We all know that focus in the workplace is key to high performance. So why do we have such a hard time doing it?
Focus in the workplace is more powerful than brains or brawn or technology for achieving greater productivity and results. So, what keeps us from being able to focus?
The number one killer of focus is distraction. Distractions are deadly.
Nicholas Carr writes that as a species we’re inherently in love with distractions.
I’m not entirely sure why that is, maybe it’s because at one point in our evolution distractions served us well. We were always alert to the potential of danger or something going on that needed our attention.
What I do know is that today there is very little actual danger in the workplace for many people, but the distractions continue—even multiply and amplify. As a result, we continue to focus on them rather than the more important work to be done that will actually make a difference in our organization.
Distractions happen to the average knowledge worker every 11 minutes. Heck, I picked up my phone twice while writing this article and checked my email once.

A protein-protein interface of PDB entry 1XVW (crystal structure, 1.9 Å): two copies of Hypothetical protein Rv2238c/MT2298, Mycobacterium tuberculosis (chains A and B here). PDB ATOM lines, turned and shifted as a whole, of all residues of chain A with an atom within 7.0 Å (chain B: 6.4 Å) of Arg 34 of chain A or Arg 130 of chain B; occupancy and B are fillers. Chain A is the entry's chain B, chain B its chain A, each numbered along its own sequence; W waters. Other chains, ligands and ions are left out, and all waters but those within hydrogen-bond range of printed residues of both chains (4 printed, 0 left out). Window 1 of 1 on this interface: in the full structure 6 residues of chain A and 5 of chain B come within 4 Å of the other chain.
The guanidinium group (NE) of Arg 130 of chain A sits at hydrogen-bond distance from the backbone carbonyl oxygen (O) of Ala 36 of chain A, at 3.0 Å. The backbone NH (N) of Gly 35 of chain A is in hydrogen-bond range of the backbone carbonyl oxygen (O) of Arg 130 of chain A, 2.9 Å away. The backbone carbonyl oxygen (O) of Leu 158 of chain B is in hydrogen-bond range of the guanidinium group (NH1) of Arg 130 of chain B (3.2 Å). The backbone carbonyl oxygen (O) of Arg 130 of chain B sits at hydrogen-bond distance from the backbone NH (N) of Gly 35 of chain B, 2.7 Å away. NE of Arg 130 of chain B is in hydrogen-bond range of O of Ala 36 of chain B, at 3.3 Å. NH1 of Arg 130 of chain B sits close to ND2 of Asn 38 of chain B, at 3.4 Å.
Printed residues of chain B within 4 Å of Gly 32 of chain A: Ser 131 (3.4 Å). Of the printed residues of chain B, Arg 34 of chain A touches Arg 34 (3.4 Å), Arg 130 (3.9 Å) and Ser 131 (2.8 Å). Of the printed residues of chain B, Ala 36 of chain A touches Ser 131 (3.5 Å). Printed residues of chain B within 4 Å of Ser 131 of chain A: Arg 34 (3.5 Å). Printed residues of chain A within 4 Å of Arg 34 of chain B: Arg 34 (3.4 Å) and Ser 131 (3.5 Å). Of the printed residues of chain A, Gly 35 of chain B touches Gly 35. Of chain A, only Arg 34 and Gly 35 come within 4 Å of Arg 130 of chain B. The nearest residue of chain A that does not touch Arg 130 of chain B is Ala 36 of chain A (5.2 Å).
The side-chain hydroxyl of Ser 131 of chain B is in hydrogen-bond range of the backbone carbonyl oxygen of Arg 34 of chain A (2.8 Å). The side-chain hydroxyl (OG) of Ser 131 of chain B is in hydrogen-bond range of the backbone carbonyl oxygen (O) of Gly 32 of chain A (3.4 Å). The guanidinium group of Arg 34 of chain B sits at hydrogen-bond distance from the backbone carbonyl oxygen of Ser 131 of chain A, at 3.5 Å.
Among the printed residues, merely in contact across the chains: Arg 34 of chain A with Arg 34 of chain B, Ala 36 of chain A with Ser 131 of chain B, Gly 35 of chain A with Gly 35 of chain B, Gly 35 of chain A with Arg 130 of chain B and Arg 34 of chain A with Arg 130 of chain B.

What’s even more telling is that multiple studies indicate it takes, on average, between 20 to 25 minutes to refocus our attention after being distracted. Which means we’ll have a second distraction before we can refocus!
The question is: How do we deal with distractions successfully?
First, let’s be very clear that often we confuse the important and the relevant with the interesting and the enjoyable.
When you get a phone call, it may not be relevant and it may not be important but there’s always the chance that it’ll be somebody you wanted to hear from. And when that little chime goes off and the email comes into your email box, there’s always a chance that it’s not work related but may be an invitation to a really great party that weekend!
We all live in the real world, where we can not get rid of distractions. Neither can we completely ignore all distractions. And some distractions are really and truly important and relevant, either now or in the future. What you can do is learn how to prioritize distractions so you’re better able to determine which distractions are worthy of your time now, which can wait, and which should be ignored.
Singular focus in the workplace, the ability to stay focused and to avoid distractions, is critical to producing greater results and getting more productive with your time.